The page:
“We are thrilled that we’ve become the people in his life that he trusts”

Author: TACT Communications

Tags: LGBT

Jess and Toni – TACT foster carers since 2021
North West

As a gay couple, my partner and I were always aware that having children would not be a physical possibility for us. We discussed different options such as adoption, surrogacy or a sperm donor. However, we eventually decided that having our own biological child was not important to us and we wanted to help anywhere we could within the world of fostering or adoption. We felt that with fostering we could help a lot more children on their journey than we could through adoption, so we decided to find out more.

When lockdown hit, we saw the shocking statistics coming out and knew it was time to enquire. We did a lot of research and contacted several authorities and agencies but when we found TACT, they stood out a mile from the others we had contacted. They gave us warm, calm and caring vibes, and we immediately felt at home with them.

Once we had been approved, we were both really excited to begin our fostering journey. The night before the young person arrived, the nerves kicked in and it suddenly dawned on us that another human would be coming to live with us, and that we would be looking after them. We started to doubt ourselves as we hadn’t had any experience of raising a child full-time. Then our social worker called us to see how we were. We told her our true feelings and concerns, but she calmed us down and put our minds at ease. She explained that our life experiences and our caring personalities made us ideal carers and that every carer must start somewhere.

The first day our young person arrived, we just spent the evening getting to know each other. Toni owns a pizza restaurant, so she brought home fresh dough and ingredients and we all made pizza together. He was quite shy and wasn’t making much conversation, so Toni put on Italian music and started singing along, which brought him out of his shell. We then laughed at how disastrously the pizzas ended up looking, but they were delicious. We then asked what his favourite movie was and sat down to watch it together. We showed him his bedroom and asked him to think about how he’d like to decorate it. He came back with a big list.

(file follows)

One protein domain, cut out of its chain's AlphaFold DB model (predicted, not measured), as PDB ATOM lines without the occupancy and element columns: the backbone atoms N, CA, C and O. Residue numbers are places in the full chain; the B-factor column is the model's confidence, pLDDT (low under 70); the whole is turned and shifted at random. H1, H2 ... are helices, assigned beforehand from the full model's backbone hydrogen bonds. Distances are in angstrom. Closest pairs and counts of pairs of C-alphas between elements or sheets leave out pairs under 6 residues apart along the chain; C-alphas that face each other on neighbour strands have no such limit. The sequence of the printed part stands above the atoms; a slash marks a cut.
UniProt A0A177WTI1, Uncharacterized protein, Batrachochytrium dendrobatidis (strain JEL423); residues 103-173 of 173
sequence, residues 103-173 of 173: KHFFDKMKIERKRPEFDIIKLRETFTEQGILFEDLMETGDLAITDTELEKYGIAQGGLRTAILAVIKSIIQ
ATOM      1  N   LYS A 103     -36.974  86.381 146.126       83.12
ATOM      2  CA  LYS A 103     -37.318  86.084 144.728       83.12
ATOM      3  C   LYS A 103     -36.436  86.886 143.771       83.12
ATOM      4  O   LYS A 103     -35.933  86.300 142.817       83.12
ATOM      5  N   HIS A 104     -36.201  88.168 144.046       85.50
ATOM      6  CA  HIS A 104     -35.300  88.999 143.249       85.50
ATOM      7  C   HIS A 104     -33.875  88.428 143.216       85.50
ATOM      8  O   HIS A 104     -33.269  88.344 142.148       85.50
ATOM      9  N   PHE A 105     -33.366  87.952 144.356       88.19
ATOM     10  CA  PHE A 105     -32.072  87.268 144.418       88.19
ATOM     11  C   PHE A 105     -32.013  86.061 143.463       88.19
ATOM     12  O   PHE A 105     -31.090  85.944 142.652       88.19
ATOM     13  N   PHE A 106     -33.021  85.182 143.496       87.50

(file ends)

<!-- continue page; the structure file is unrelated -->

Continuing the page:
Seeing his confidence grow since being with us is such a great feeling. He came to us identifying as a female but wanting to dress masculine. He struggled with understanding whether he was a male or female. He always asked us for our opinion or if we had ever questioned our gender. We always reassured him that he should be whoever he wants to be and we would fully support that. He then made the decision to cut off all his hair, which he had wanted to do for a while, identify as a male, and go by a male name.

Since being with us, his attitude towards learning has also changed significantly. He was unsettled in a previous placement, and this was reflected in his behaviour at school. Now he is settled and comfortable with us, we can focus on his school life and have encouraged him to concentrate so that he can do the apprenticeship he wants to do. He has really taken this on board, detentions have decreased, and his homework and results have improved. He is also receiving extra tutoring in English and Maths.

The three of us have a great relationship. We call ourselves a little team, we all work together to help around the house, help with schoolwork and look after the dog. He feels comfortable discussing intimate and personal things about himself. We are thrilled that we have become the people in his life that he trusts and feels so comfortable with. We share different hobbies and activities. He and I will bake together, go shopping, and have days out, whereas he and Toni will do fun activities like VR experiences and gaming. We enjoy our solo times together, but we enjoy our family time together even more, such as bowling, cinema and escape rooms, which we try to do at least once a week.

I would encourage LGBT couples who are considering fostering to enquire. Being part of the LGBT community shouldn’t make a difference, however it does make you different, and that is great because not all children are the same either. There is no judgement or criticism towards LGBT couples fostering and there are so many children in care that need the love, nurture and stability in their lives that you can give. We have made friends for life through TACT and look forward to our future with them.

Visit our myth-busting LGBTQ+ Fostering page.